"Kill it!" Rodney shouted.
Teyla and Ford opened fire.
Rodney never saw anything move that fast. Even on those spindly, malformed legs it was able to dodge bullets, enough of them, anyway, to keep itself in one piece. And each time a bullet tore into its spongy flesh, the wound closed up almost immediately, so quickly that there was no blood at all.
Dropping to his knees and sheltering his head with his arms, Rodney began to inch toward Sheppard as Ford and Teyla started to corral the thing in the far corner of the room. He was almost there when, over the ceaseless cacophony of gunfire, he finally heard the alarm. No longer masquerading as Sheppard, no longer motionless in the room, the creature was finally registering in the sensor net as a definite threat. Whipping around, Rodney just caught a glimpse of Beckett's face and the shapes of two more Marines as the door to Sheppard's room slammed shut, locking out reinforcements.
"Oh no," he said weakly and spun back toward the thing, only to find it gone. "Where--?" He followed the aim of Ford's gun, craning his neck upward.
The thing was, amazingly, absurdly, clinging to the ceiling, its empty face cocked to one side, watching as Ford dropped to one knee and started to reload. Before he could get the magazine slapped into place, the Wraith launched itself down on him, knocking him on his back on the floor and pinning him with one taloned hand. Teyla slashed at it with her knife, but the thing swatted her away easily and she hit the wall with an audible crunch. The thing was well and newly fed. It was feeding again. It was strong and invulnerable and Rodney was paralyzed as it raised its eyeless face to him.
It couldn't have grinned. But it seemed to.
"Rodney," Beckett called to him. His voice was incongruously calm in Rodney's headset.
The thing was looking at Rodney, and Rodney stared back, captured by that blind gaze as surely as Ford was pinned by its clawed grip.
"Mckay." Sheppard's whisper was perfectly clear in the sudden silence. "You have to move."
Sheppard's voice somehow unlocked Rodney's brain and it leaped forward like someone had slipped the reins. "Seawater!" he shouted.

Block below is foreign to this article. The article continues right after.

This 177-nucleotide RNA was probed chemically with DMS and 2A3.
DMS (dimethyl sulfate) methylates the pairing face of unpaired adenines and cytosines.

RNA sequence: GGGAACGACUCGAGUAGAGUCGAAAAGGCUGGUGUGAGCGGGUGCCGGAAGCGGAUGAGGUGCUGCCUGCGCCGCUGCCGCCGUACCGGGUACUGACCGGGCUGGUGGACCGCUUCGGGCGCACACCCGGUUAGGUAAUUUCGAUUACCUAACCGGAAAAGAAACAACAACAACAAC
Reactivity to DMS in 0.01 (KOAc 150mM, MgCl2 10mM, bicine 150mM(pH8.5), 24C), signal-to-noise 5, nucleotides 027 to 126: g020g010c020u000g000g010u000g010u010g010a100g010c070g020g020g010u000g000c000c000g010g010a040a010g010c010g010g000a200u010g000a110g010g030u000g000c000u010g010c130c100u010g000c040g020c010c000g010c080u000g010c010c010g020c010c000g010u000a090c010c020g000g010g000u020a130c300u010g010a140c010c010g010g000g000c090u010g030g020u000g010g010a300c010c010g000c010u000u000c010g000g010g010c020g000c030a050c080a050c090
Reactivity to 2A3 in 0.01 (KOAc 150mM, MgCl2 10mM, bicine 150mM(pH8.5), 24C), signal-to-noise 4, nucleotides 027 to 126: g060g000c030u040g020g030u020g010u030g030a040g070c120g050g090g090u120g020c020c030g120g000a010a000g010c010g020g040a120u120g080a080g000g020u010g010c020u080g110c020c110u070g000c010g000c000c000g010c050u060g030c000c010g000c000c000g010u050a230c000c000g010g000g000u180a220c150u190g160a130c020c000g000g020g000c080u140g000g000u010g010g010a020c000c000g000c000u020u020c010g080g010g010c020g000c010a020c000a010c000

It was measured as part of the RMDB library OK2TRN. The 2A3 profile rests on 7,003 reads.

"Yes, of course!" Beckett agreed. "The bug--the one on the jumper--reacted to salt water."
The thing tilted its head almost quizzically. It started to unfold from its crouch over Ford. Behind it, Teyla was struggling to her feet, her P90 swinging from its strap, one of her hands bracing her on the wall.
"Teyla," Rodney said loudly and waited a second for her eyes to focus blearily on him. He pointed behind her, jabbing his finger at one of the hydrothermal conduits that ran through every one of Atlantis's rooms and corridors. "The conduit! Blow the conduit!"
To her credit, she didn't stop to demand explanations. She just turned, raised her gun, and fired a short barrage into the exposed glass. The bullets made starbursts in the surface, but the conduit remained intact.
The thing was standing as erect as it could on its skeletal legs, its head still cocked in that curious way. Between its feet, Ford was curling into a ball on his side, hands clutching at his chest.
Then, the starbursts each sent out a webbing of cracks, like sun rays in a kid's drawing, and the fracturing glass made a sound like crinkling tinfoil.
"Oh yeah," Rodney breathed and found himself grinning for a second before it occurred t him that the water behind the glass was likely pressurized. "Teyla! Watch out!" he shouted and spun on his knees, scrambled the last couple of feet to Sheppard and threw himself on top of him. Craning to look over his shoulder, he had just enough time to see the creature raise a warding hand, Teyla airborne as she dove over Sheppard's unmade bed, and Ford, tucked in like a headgehog, clutching his hat with both hands, his head almost between his knees. Then, Rodney buried his face in Sheppard's shoulder and threw his arms around Sheppard's head.
He didn't hear the sound the thing made when the conduit blew and the seawater exploded outward in a high-pressure spray. He barely felt the fragments of the conduit that lanced into his back and his legs, or the heat of the scalding water as it rained down on him, but he did feel Sheppard under him, the tendons of his neck taut as wire against Rodney's cheek, his body vibrating with what must have been a scream.
Then Sheppard went slack beneath him and he pulled Rodney down with him into blackness.
"Seawater," Weir was saying in a tone somewhere between admiration and disbelief.